Dramatic story of how even the simplest medical devices require government approval
. . . In the case of Kaiba Gionfriddo, doctors didn't have a moment to spare. Because of a birth defect, the little Ohio boy's airway kept collapsing, causing his breathing to stop and often his heart, too. Doctors in Michigan had been researching artificial airway splints but had not implanted one in a patient yet.In a single day, they "printed out" 100 tiny tubes, using computer-guided lasers to stack and fuse thin layers of plastic instead of paper and ink to form various shapes and sizes.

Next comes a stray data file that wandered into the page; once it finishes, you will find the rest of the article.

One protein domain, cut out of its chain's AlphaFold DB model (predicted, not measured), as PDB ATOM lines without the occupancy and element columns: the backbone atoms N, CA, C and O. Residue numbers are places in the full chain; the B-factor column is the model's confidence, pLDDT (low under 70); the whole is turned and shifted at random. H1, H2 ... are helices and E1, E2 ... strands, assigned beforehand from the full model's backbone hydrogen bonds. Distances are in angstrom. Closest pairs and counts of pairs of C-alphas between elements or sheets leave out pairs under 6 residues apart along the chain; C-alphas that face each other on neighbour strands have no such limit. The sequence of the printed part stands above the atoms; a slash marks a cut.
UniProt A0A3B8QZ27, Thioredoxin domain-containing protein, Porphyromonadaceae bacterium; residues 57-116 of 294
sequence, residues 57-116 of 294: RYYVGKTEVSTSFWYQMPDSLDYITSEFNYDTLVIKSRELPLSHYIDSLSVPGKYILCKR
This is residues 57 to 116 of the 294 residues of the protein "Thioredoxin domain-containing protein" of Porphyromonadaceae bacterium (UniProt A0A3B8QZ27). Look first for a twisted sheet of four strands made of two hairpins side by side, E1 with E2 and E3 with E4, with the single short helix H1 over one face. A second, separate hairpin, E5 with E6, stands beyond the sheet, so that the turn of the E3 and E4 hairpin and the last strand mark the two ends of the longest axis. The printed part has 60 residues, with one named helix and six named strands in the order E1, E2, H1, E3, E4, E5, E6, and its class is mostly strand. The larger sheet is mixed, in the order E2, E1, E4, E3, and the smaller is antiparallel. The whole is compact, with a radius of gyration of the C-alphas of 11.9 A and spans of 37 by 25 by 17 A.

The next day, with special permission from the Food and Drug Administration, they implanted one of these tubes in Kaiba, the first time this has been done. . . .